In a way, that work was a palimpsest of all these different stories, and memories of narratives; perhaps me, perhaps other people, perhaps other women that I have met. It feels like it is a beginning, it’s certainly not an end. And so I almost feel like here, I walk into the house, I put my bags down, and then that space becomes mine. I think it has that feeling, it’s not that you’re leaving, you’re here to stay in that space. The idea to put the bindis on the inside—it already had a light bulb inside and it just felt like right. It’s about the internal.

In terms of the rest of the exhibition, when I made that work, I made another piece from gynecological charts of women in pregnancy that were made in the 50’s, and they were such beautiful drawings and I was thinking: “Shall I do these in watercolor? What shall I do?” I had them for about a year, and then I realized that perhaps they were a foil to this piece because they were really about, again, exterior/interior. And to have a child, you protect and cocoon this extraordinary alien that’s growing inside of you, and you’re protecting it and it’s actually responding to every single thing; to every touch, in such a profound way. And perhaps in our psyche we still have a memory of the womb. But we don’t—we want to have one, because that was the first and the most protected space. You’re cocooned, and it’s warm, and you get food.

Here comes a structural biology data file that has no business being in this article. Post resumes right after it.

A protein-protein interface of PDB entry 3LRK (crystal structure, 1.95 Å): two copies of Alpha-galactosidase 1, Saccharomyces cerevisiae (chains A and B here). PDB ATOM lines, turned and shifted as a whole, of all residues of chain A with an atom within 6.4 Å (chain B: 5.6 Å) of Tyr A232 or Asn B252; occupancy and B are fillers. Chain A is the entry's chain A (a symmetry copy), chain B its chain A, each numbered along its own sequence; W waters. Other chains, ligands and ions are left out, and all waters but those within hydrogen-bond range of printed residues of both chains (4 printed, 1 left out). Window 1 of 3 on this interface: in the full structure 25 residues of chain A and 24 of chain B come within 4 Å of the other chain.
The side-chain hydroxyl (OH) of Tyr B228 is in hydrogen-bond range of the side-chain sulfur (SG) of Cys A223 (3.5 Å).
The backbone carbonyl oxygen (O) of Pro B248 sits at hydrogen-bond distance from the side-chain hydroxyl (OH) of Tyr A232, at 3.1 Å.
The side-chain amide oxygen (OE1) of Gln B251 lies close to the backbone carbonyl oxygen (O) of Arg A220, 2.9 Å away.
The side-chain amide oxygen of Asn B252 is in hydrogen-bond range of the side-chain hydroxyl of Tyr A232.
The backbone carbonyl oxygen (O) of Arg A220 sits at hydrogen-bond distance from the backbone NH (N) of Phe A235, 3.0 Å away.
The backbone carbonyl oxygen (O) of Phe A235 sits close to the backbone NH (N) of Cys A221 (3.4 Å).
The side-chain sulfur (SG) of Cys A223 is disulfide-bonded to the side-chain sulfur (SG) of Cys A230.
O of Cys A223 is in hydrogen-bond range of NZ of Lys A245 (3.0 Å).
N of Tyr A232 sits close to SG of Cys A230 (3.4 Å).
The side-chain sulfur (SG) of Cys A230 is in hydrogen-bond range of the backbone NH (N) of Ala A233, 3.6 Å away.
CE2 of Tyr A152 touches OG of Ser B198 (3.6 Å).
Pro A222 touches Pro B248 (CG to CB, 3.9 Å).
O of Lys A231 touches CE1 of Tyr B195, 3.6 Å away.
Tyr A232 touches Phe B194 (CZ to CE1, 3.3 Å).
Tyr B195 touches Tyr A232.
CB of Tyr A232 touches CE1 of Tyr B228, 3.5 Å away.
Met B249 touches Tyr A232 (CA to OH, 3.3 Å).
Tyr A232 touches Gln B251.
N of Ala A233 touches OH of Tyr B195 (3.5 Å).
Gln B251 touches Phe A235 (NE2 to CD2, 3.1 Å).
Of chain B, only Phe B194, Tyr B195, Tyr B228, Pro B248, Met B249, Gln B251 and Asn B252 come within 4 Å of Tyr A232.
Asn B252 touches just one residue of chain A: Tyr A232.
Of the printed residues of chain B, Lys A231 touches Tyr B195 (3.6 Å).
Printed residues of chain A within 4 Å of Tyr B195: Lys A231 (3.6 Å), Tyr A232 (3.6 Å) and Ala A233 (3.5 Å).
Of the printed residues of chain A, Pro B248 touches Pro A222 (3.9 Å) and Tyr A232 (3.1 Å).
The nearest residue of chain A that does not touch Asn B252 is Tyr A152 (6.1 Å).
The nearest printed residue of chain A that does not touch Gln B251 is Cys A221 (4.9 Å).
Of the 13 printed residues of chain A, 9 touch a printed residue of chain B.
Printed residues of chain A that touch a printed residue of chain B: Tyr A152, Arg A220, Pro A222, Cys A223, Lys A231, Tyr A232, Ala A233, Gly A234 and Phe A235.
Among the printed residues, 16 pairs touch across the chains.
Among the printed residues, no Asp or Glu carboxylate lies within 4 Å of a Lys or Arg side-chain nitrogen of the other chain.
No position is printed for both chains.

SUSAN:

And you hear voices and you see light.

CHRYSANNE:

You’ve been casting pregnant women for a long time.

BHARTI:

Yes, I haven’t actually gotten to the point where I’ve done the series of the woman and child yet. But being in the Isabella Stewart Gardner Museum, there are many woman and child images here. So, I have actually started making some drawings, and suddenly I did another pregnant cast here of a friend. You talked about the hybrid works and I’m realizing that perhaps that was my first mother and child.

SUSAN:

I am curious, partly because I myself am obsessed with mirrors, about all the pieces you have done with mirrors? And it is difficult to tell from reproductions if all of the mirrors are broken or only some. In the United States, at least, the broken mirror is seen as bringing bad luck.

BHARTI:

All of the mirrors are broken.

CHRYSANNE:

Is the symbolism of the broken mirror in India the same?

BHARTI:

I don’t know anywhere in the world where there isn’t symbolism of the broken mirror giving bad luck. It’s the self broken up. The beginnings of the mirror works didn’t start with a broken mirror. They started with the bindis on the mirrors in the bathroom. When I would go into some bathrooms, I would see all of these bindis stuck on the mirror, “Oh, that’s great, being with this woman all day and that’s her eye on the world.”